"One of the truly great minds of that secret fraternity - in fact, the moving spirit of the whole enterprise - was Sir Francis Bacon, whose prophecy of the coming age forms the theme of his New Atlantis and whose vision of the reformation of knowledge finds expression in the Novum Organum Scientiarum, the new organ of science or thought. In the engraving at the beginning of the latter volume may be seen the little ship of progressivism sailing out between the Pillars of Galen and Avicenna, venturing forth beyond the imaginary pillars of church and state upon the unknown sea of human liberty. It is significant that Bacon was appointed by the British Crown to protect its interests in the new American Colonies beyond the sea. We find him writing of this new land, dreaming of the day when a new world and a new government of the philosophic elect should be established there, and scheming to consummate that end when the time should be ripe. Upon the title page of the 1640 edition of Bacon's Advancement of Learning is a Latin motto to the effect that he was the third great mind since Plato. Bacon was a member of the same group to which Sir Walter Raleigh belonged, but Bacon's position as Lord High Chancellor protected him from Raleigh's fate [state execution]. Every effort was made, however, to humiliate and discredit him. At last, in the sixty-sixth year of his life, having completed the work which held him in England, Bacon feigned death and passed over into Germany, there to guide the destinies of his philosophic and political fraternity for nearly twenty-five years before his actual demise."
- Manly P. Hall, Rosicrucian and Masonic Origins p. 407

"In the Apology, Fludd described the Rosy Cross brothers as true Christians and the spiritual descendants of Hermes Trismegistus. He declared himself to be a disciple without being a member, and he thought it possible that there was no formal Rosicrucian organization; a community of minds sharing the same spiritual and philosophic goals was quite enough to constitute a movement, in his opinion. 'I affirm that every Theologus of the Church Mystical is a real Brother of the Rosy Cross'."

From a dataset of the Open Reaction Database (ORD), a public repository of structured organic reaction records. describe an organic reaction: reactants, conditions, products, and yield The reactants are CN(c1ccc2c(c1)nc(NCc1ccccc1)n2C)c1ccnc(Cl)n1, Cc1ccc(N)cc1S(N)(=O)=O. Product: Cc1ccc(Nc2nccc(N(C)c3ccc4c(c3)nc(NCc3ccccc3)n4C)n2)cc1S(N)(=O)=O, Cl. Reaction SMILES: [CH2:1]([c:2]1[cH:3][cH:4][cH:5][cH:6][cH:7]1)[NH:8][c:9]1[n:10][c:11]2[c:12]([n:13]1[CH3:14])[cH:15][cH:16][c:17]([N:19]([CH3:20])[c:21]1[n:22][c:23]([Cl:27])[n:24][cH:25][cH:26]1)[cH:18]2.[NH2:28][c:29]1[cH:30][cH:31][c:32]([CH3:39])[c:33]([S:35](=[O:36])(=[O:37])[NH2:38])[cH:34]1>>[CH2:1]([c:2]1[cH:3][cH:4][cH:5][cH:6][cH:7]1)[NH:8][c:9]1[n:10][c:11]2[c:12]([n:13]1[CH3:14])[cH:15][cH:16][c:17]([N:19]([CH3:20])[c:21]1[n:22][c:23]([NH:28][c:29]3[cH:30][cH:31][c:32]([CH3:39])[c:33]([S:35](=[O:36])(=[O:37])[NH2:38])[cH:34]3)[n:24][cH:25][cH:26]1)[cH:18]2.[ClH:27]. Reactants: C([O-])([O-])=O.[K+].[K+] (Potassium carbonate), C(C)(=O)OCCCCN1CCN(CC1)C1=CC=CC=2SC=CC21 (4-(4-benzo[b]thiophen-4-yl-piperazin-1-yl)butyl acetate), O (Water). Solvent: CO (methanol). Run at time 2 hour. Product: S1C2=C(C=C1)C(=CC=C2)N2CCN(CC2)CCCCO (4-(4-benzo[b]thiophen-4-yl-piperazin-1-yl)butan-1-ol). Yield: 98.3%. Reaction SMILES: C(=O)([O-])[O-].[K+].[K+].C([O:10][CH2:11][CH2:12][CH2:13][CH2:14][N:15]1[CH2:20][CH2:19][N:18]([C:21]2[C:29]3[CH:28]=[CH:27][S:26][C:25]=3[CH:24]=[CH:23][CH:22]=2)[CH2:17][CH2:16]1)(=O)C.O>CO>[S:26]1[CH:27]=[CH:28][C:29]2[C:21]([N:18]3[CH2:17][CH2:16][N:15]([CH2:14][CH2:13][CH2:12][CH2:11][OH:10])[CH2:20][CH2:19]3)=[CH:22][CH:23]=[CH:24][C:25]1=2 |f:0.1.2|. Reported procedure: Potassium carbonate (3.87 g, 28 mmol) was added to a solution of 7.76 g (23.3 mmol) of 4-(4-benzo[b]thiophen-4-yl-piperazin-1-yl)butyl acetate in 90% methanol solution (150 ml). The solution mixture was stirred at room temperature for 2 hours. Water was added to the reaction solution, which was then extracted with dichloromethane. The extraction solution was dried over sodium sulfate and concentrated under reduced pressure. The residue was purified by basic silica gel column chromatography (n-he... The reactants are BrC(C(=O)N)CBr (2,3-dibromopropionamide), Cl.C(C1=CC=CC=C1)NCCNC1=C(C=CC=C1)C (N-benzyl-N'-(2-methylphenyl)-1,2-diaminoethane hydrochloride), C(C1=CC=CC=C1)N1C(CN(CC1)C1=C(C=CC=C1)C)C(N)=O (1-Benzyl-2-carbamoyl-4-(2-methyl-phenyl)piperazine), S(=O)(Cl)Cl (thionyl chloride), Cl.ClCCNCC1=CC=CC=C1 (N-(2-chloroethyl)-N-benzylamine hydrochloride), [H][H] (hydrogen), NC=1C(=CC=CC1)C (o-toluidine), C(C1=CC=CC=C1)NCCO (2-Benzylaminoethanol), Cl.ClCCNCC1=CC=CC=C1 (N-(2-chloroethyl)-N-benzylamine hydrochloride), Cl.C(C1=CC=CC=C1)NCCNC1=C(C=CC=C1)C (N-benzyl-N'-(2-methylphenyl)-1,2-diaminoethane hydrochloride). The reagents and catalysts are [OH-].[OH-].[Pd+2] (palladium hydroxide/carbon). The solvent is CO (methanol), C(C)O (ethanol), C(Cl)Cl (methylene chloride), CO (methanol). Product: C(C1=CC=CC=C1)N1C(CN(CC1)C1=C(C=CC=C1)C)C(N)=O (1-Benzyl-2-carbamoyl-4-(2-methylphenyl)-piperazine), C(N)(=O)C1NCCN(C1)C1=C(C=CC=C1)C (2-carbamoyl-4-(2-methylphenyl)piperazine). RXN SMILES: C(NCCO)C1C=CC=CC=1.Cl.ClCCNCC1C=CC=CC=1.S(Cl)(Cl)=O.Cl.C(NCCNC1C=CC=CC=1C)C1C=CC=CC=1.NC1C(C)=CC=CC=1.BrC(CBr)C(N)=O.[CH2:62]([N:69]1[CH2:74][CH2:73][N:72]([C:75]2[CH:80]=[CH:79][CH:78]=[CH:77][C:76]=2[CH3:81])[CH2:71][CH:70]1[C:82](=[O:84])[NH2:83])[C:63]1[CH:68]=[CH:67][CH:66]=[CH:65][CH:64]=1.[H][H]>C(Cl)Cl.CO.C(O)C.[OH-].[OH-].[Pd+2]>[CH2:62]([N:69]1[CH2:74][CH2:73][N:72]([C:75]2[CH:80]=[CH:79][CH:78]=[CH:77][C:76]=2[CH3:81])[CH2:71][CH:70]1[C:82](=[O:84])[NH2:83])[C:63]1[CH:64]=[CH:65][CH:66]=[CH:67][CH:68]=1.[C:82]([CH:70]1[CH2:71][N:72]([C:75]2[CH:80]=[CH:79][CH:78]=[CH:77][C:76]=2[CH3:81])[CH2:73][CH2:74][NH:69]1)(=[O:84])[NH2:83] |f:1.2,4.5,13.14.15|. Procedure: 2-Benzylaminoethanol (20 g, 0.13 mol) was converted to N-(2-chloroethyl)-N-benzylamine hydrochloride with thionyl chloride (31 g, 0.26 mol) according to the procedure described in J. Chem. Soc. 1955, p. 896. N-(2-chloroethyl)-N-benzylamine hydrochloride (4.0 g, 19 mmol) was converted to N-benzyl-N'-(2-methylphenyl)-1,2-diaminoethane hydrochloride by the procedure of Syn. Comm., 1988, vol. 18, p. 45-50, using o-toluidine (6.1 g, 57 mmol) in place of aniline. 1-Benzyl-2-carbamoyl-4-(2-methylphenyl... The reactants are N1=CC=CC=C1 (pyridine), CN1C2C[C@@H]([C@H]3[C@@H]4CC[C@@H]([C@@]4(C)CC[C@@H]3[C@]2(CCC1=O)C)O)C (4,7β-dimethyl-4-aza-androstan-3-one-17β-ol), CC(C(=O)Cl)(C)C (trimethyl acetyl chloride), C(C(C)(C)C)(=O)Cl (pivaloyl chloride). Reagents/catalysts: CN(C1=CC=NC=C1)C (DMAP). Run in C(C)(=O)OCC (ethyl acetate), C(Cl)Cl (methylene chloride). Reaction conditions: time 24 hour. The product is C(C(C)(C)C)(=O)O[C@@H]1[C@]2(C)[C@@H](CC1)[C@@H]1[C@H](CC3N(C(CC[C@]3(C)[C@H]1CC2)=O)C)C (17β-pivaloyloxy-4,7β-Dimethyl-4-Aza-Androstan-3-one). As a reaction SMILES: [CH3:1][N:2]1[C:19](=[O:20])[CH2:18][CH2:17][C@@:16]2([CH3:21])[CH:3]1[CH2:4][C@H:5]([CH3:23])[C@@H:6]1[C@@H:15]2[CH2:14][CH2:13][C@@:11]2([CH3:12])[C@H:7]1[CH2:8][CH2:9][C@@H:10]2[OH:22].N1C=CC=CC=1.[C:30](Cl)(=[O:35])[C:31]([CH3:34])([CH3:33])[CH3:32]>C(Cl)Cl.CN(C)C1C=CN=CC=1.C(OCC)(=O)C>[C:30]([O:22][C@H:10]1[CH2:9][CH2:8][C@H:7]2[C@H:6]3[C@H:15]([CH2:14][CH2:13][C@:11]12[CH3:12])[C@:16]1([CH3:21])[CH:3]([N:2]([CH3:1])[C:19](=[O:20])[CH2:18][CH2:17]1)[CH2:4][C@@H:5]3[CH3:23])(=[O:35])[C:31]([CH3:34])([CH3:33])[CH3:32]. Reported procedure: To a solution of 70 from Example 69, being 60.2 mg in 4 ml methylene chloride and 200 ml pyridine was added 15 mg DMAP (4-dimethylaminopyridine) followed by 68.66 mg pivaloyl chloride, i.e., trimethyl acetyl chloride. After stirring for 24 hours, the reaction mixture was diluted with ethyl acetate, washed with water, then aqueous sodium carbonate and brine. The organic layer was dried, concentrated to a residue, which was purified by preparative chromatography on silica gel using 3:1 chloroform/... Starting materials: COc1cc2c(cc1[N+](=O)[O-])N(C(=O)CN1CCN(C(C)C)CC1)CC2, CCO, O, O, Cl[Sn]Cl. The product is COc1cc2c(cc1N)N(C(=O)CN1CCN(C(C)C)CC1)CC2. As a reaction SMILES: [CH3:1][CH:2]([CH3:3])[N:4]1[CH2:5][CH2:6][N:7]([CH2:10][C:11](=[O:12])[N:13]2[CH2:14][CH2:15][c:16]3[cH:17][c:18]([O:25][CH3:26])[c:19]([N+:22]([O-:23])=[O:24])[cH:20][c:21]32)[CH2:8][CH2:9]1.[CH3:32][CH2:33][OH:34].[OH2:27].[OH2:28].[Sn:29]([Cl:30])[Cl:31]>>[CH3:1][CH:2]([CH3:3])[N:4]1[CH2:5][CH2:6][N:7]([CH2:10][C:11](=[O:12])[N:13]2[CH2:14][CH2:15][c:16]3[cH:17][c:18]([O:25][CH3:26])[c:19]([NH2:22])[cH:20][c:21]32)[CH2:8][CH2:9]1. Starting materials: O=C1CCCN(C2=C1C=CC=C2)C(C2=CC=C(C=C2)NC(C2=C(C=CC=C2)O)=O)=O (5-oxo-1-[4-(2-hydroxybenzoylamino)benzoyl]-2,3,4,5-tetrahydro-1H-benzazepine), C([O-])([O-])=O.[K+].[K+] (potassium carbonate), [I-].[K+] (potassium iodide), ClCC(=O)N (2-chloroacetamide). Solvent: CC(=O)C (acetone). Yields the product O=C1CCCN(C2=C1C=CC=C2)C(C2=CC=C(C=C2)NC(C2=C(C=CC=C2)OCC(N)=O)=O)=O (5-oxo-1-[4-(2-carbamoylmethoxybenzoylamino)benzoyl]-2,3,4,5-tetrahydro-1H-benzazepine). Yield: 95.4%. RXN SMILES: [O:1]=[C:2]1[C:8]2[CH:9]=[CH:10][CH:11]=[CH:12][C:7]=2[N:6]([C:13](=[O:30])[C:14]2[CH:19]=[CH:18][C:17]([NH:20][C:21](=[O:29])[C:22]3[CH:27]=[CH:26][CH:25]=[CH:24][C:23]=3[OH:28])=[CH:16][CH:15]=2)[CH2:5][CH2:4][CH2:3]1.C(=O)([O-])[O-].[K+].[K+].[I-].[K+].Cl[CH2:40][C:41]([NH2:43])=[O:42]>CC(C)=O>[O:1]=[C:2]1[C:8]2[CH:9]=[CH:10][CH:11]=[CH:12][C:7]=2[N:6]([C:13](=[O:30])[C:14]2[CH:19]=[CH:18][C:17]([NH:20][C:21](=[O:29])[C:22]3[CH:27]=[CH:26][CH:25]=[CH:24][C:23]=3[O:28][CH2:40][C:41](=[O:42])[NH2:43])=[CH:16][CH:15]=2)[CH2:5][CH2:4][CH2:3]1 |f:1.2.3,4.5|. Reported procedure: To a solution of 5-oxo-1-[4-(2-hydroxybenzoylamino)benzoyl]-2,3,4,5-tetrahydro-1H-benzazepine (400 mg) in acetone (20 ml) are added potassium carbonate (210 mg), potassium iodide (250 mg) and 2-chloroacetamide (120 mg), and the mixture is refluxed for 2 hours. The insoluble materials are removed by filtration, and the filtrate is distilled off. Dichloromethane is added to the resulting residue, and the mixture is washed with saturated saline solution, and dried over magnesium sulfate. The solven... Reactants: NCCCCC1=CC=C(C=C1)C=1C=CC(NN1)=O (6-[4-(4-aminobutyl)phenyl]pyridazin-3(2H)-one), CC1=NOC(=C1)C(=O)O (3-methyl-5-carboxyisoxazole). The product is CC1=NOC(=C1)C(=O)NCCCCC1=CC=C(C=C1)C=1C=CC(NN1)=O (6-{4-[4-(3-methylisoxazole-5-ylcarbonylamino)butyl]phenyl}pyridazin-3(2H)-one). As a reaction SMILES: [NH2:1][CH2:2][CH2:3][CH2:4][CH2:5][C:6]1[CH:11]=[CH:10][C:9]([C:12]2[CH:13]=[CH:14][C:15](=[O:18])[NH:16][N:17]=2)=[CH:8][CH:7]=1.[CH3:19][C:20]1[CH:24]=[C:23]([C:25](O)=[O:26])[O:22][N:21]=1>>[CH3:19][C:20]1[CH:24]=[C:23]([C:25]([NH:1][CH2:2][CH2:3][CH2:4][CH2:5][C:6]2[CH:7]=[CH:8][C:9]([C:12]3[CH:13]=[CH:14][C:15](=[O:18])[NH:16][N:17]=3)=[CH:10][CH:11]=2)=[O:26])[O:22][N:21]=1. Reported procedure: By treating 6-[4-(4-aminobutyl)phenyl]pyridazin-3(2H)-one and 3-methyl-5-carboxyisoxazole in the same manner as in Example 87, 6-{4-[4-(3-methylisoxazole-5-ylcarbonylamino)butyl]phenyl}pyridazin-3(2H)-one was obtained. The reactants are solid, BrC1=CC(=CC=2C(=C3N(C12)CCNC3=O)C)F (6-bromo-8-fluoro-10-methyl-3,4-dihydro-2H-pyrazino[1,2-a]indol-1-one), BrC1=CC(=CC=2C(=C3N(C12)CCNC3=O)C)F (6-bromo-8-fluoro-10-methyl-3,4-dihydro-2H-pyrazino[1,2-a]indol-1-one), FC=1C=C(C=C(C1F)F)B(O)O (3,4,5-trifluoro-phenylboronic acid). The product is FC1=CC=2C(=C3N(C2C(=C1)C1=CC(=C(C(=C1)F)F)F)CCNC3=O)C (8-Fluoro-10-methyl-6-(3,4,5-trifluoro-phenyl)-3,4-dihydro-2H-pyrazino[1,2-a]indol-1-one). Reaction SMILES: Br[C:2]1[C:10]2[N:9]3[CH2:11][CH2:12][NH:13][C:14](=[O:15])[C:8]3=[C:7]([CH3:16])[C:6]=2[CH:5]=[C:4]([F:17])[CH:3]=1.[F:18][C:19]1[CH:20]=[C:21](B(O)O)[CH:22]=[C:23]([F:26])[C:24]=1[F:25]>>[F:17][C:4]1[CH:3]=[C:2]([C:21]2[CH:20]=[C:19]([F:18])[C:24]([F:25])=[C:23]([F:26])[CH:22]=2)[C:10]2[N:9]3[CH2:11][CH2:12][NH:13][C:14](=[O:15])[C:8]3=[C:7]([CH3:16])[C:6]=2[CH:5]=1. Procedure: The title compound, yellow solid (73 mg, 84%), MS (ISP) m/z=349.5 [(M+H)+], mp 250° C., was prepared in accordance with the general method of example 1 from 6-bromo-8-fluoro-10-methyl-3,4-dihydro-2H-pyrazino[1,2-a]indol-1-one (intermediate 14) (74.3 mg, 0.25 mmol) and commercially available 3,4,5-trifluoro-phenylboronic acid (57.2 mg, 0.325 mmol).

"Fludd singled out for broad reform the realm of mathematical sciences, including geometry, arithmetic, algebra, and optics, and he went on to express a kind of Rosicrucian dream that humankind's ethics, politics, law, theology, and economics might all be subjected to the scrutiny of virtuous people and ultimately made more harmonious."
- Ancient Wisdom and Secret Sects

"The whole of mankind is surrounded by elemental spirits [jinn] which can do him service. These could be brought to his will by the Rosicrucian by imprisoning them in a ring, a mirror or a stone, and compelling them to appear when desired. Here is a distinct parallel with Arabian cabbalistical literature, some of which, folklorized, is in the Arabian Nights."
- Arkon Daraul, Secret Societies

"Precisely as Celtic gods became the fairies of Christan Irish folklore, so did Persian, Egyptian, Babylonian, and Indian become the Jinn of Moslem popular belief."
- Joseph Campbell, The Portable Arabian Nights

The Rosicrucians "claimed not to be bound by the limits of the present world, but to be able to pass into the next world (inaccessible only in appearance) and to be able to work in it, and to come back safe (and self-same) out of it, bringing their trophies with them..."
- Hargrave Jennings, The Rosicrucians, Their Rites and Mysteries

Hargrave Jennings, a founder of the Societas Rosicruciana in Anglia, "hinted as strongly as he could that these rites and mysteries were of a fundamentally sexual nature, though to make his point in Victorian England he was obliged to resort to some involved and often poetically purple prose. Dancing around the theme of Tantric sex as the basis of the Rosicrucian philosophy, Jennings was almost specific when he pointed out that...the Masonic seal of Solomon symbolizes the intertwined triangles of male and female, which in conjunction represent life..."
- Peter Tompkins, The Magic of Obelisks